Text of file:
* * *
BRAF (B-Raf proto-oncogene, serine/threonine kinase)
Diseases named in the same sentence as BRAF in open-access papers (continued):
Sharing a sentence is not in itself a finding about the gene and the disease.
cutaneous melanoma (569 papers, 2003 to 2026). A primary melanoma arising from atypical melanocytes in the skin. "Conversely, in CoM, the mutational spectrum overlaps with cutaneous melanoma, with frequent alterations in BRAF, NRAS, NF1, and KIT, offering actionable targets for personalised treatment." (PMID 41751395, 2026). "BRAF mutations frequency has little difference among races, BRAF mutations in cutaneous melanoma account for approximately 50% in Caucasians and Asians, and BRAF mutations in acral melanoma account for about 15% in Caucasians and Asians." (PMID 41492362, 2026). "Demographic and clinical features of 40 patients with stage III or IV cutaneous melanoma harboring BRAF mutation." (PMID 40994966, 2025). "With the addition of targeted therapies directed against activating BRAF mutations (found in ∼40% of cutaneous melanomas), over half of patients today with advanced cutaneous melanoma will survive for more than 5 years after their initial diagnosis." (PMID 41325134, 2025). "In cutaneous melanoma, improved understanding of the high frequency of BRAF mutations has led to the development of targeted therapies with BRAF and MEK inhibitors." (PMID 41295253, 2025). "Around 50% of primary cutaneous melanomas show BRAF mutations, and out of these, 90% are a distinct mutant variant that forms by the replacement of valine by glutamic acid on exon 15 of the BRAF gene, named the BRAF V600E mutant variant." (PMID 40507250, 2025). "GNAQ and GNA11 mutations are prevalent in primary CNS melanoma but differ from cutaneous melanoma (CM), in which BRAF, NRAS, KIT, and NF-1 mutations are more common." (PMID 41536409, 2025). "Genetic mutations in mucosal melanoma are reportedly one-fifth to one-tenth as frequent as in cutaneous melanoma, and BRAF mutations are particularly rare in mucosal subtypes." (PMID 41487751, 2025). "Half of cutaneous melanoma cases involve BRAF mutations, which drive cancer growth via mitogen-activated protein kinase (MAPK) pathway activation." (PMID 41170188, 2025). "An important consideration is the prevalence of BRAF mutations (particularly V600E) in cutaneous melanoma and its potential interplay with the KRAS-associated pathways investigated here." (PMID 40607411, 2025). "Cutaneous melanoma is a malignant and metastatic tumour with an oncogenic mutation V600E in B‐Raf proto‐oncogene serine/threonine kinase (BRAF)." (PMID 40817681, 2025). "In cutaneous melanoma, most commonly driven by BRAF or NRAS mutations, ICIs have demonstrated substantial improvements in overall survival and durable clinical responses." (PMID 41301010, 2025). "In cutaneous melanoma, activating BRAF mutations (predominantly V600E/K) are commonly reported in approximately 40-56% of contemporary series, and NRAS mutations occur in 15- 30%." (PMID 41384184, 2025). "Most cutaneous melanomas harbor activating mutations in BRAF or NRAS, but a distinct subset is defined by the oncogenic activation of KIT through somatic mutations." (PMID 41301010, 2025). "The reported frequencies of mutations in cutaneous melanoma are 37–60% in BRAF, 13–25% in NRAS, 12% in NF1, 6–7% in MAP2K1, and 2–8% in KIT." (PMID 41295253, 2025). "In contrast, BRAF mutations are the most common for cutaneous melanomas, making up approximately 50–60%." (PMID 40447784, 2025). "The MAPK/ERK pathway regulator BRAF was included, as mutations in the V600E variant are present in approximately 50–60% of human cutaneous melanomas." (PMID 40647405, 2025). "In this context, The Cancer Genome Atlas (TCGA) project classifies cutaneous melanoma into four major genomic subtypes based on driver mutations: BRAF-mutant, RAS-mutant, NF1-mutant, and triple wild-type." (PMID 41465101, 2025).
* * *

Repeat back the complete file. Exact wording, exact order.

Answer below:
BRAF (B-Raf proto-oncogene, serine/threonine kinase)
Diseases named in the same sentence as BRAF in open-access papers (continued):
Sharing a sentence is not in itself a finding about the gene and the disease.
cutaneous melanoma (569 papers, 2003 to 2026). A primary melanoma arising from atypical melanocytes in the skin. "Conversely, in CoM, the mutational spectrum overlaps with cutaneous melanoma, with frequent alterations in BRAF, NRAS, NF1, and KIT, offering actionable targets for personalised treatment." (PMID 41751395, 2026). "BRAF mutations frequency has little difference among races, BRAF mutations in cutaneous melanoma account for approximately 50% in Caucasians and Asians, and BRAF mutations in acral melanoma account for about 15% in Caucasians and Asians." (PMID 41492362, 2026). "Demographic and clinical features of 40 patients with stage III or IV cutaneous melanoma harboring BRAF mutation." (PMID 40994966, 2025). "With the addition of targeted therapies directed against activating BRAF mutations (found in ∼40% of cutaneous melanomas), over half of patients today with advanced cutaneous melanoma will survive for more than 5 years after their initial diagnosis." (PMID 41325134, 2025). "In cutaneous melanoma, improved understanding of the high frequency of BRAF mutations has led to the development of targeted therapies with BRAF and MEK inhibitors." (PMID 41295253, 2025). "Around 50% of primary cutaneous melanomas show BRAF mutations, and out of these, 90% are a distinct mutant variant that forms by the replacement of valine by glutamic acid on exon 15 of the BRAF gene, named the BRAF V600E mutant variant." (PMID 40507250, 2025). "GNAQ and GNA11 mutations are prevalent in primary CNS melanoma but differ from cutaneous melanoma (CM), in which BRAF, NRAS, KIT, and NF-1 mutations are more common." (PMID 41536409, 2025). "Genetic mutations in mucosal melanoma are reportedly one-fifth to one-tenth as frequent as in cutaneous melanoma, and BRAF mutations are particularly rare in mucosal subtypes." (PMID 41487751, 2025). "Half of cutaneous melanoma cases involve BRAF mutations, which drive cancer growth via mitogen-activated protein kinase (MAPK) pathway activation." (PMID 41170188, 2025). "An important consideration is the prevalence of BRAF mutations (particularly V600E) in cutaneous melanoma and its potential interplay with the KRAS-associated pathways investigated here." (PMID 40607411, 2025). "Cutaneous melanoma is a malignant and metastatic tumour with an oncogenic mutation V600E in B‐Raf proto‐oncogene serine/threonine kinase (BRAF)." (PMID 40817681, 2025). "In cutaneous melanoma, most commonly driven by BRAF or NRAS mutations, ICIs have demonstrated substantial improvements in overall survival and durable clinical responses." (PMID 41301010, 2025). "In cutaneous melanoma, activating BRAF mutations (predominantly V600E/K) are commonly reported in approximately 40-56% of contemporary series, and NRAS mutations occur in 15- 30%." (PMID 41384184, 2025). "Most cutaneous melanomas harbor activating mutations in BRAF or NRAS, but a distinct subset is defined by the oncogenic activation of KIT through somatic mutations." (PMID 41301010, 2025). "The reported frequencies of mutations in cutaneous melanoma are 37–60% in BRAF, 13–25% in NRAS, 12% in NF1, 6–7% in MAP2K1, and 2–8% in KIT." (PMID 41295253, 2025). "In contrast, BRAF mutations are the most common for cutaneous melanomas, making up approximately 50–60%." (PMID 40447784, 2025). "The MAPK/ERK pathway regulator BRAF was included, as mutations in the V600E variant are present in approximately 50–60% of human cutaneous melanomas." (PMID 40647405, 2025). "In this context, The Cancer Genome Atlas (TCGA) project classifies cutaneous melanoma into four major genomic subtypes based on driver mutations: BRAF-mutant, RAS-mutant, NF1-mutant, and triple wild-type." (PMID 41465101, 2025).